Death, Grief and Culture in Kenya: Experiential Strengths-Based Research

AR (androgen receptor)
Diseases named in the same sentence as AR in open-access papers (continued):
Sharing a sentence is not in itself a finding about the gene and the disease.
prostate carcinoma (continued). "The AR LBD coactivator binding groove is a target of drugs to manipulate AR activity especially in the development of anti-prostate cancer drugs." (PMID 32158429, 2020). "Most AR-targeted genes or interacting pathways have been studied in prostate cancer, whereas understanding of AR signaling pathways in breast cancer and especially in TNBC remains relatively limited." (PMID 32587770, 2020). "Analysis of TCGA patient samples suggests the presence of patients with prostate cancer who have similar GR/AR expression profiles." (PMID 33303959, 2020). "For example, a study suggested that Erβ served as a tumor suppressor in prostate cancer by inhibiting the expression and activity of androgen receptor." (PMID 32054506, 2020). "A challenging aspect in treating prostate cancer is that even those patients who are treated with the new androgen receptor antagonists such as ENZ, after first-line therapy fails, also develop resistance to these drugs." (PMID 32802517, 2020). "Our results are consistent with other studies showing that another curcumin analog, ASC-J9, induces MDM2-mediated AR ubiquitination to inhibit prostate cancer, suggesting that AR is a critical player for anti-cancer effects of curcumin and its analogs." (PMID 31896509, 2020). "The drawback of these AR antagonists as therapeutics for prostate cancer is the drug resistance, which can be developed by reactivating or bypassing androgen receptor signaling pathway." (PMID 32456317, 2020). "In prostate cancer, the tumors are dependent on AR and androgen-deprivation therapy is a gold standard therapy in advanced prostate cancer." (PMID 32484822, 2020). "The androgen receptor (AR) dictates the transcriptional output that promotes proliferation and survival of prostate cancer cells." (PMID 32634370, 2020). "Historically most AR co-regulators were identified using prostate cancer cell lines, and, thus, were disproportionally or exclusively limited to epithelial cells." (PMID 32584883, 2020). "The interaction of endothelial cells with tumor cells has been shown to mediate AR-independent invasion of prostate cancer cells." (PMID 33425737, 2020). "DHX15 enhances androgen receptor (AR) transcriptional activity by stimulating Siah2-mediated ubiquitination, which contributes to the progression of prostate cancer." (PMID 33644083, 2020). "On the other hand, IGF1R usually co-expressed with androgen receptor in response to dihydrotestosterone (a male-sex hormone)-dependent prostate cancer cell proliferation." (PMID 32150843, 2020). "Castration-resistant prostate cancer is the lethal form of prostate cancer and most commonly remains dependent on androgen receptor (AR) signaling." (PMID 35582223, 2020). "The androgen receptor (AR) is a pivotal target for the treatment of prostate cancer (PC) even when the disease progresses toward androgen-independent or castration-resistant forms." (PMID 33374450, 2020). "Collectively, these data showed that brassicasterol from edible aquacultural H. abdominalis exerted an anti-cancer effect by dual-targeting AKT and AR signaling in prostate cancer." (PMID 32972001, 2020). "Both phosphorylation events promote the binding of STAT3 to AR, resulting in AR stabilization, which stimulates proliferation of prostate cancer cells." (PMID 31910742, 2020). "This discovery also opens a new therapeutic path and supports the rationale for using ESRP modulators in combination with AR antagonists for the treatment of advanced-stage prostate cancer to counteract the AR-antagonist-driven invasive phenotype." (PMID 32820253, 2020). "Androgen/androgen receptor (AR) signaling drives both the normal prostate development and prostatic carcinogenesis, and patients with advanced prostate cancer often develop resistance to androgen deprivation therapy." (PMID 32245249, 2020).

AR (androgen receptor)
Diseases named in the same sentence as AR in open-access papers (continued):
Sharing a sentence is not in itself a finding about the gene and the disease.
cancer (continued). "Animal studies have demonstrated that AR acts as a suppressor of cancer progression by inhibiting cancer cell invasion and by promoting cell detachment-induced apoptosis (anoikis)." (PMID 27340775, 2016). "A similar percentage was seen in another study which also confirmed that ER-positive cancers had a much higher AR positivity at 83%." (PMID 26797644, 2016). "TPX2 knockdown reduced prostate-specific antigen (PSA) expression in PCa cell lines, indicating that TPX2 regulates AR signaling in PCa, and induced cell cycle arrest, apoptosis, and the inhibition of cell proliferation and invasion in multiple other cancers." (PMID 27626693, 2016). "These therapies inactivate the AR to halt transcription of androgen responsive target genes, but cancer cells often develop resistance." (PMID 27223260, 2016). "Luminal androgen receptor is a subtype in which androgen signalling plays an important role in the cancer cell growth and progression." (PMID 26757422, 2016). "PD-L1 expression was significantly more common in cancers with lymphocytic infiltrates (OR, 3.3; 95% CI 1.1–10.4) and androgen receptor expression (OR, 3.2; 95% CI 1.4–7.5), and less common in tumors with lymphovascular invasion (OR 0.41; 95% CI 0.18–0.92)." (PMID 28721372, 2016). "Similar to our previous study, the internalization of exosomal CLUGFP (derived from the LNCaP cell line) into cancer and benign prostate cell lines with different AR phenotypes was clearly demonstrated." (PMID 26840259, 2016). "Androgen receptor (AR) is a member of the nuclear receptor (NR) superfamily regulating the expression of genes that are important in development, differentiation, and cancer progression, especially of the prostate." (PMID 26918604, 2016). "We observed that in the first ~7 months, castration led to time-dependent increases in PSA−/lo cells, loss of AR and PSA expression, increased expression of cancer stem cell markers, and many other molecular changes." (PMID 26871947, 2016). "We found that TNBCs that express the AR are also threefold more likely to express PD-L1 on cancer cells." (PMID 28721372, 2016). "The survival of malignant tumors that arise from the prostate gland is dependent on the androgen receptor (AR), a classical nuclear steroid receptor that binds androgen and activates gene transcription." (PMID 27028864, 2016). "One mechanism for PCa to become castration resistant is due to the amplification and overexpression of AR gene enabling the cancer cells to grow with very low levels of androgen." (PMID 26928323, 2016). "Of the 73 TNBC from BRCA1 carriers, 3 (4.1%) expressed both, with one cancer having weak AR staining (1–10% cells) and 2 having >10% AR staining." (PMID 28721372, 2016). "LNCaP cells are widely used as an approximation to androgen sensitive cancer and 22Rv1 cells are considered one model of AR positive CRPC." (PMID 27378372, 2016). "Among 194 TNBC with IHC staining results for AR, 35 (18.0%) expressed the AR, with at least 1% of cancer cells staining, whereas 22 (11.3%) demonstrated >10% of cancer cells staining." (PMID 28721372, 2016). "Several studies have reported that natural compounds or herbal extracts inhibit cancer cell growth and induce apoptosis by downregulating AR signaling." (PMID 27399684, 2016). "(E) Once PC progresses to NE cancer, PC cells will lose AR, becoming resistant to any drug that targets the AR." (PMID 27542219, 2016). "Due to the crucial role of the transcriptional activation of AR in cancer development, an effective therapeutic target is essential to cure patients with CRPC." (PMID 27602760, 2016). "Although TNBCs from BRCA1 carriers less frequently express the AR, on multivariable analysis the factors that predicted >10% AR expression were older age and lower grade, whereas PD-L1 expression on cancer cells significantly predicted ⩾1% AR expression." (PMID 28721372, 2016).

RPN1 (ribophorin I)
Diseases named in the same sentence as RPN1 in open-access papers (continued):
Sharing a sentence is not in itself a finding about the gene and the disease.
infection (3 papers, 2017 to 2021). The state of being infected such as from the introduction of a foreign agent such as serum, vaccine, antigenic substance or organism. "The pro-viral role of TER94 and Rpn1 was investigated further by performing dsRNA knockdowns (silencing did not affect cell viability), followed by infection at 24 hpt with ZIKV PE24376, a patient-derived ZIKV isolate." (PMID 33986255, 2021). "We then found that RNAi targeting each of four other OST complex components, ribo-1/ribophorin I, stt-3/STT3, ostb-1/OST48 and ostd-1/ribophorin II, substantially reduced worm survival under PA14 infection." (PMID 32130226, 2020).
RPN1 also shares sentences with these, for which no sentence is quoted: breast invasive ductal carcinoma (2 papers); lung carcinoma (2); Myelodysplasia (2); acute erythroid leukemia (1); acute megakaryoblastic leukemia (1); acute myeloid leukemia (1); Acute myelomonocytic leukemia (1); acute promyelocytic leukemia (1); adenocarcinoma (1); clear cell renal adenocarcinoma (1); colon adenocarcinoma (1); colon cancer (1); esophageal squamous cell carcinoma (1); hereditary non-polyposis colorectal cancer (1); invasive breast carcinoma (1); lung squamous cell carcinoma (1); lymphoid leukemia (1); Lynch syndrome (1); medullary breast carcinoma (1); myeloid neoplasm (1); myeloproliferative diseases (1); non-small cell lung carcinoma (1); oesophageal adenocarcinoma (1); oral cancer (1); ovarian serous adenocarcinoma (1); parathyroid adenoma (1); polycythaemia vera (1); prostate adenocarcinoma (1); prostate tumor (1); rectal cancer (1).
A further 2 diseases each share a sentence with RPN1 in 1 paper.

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The purpose of this chapter is to examine how families deal with bereavement in Kenya. Our discussion is based on the constructivist assumption that bereaved individuals and families construct the meaning of the death of a loved one, shaped by the cultural context but not determined by it. The colonial experience disrupted and reshaped the traditions and belief systems of the numerous ethnic groups in Kenya. We provide an overview of traditional religion and spirituality in three Kenyan ethnic groups (Luo, Luhya, and Embu), give an overview of Kenyan family structure, and then provide a brief case study of a bereavement experience in each of the three tribes. We apply the family strengths perspective to the case study material, illustrating family strengths with excerpts from the bereaved individuals whom we interviewed. Implications of our findings include that established cultural practices support family and community mourning, but that no rituals are in place to support individual mourning, giving little room for grieving at the individual level. Professionals who work outside of their own culture, particularly internationally, will be effective only to the extent that they have cultural awareness and the ability to make sensitive interventions from a global perspective.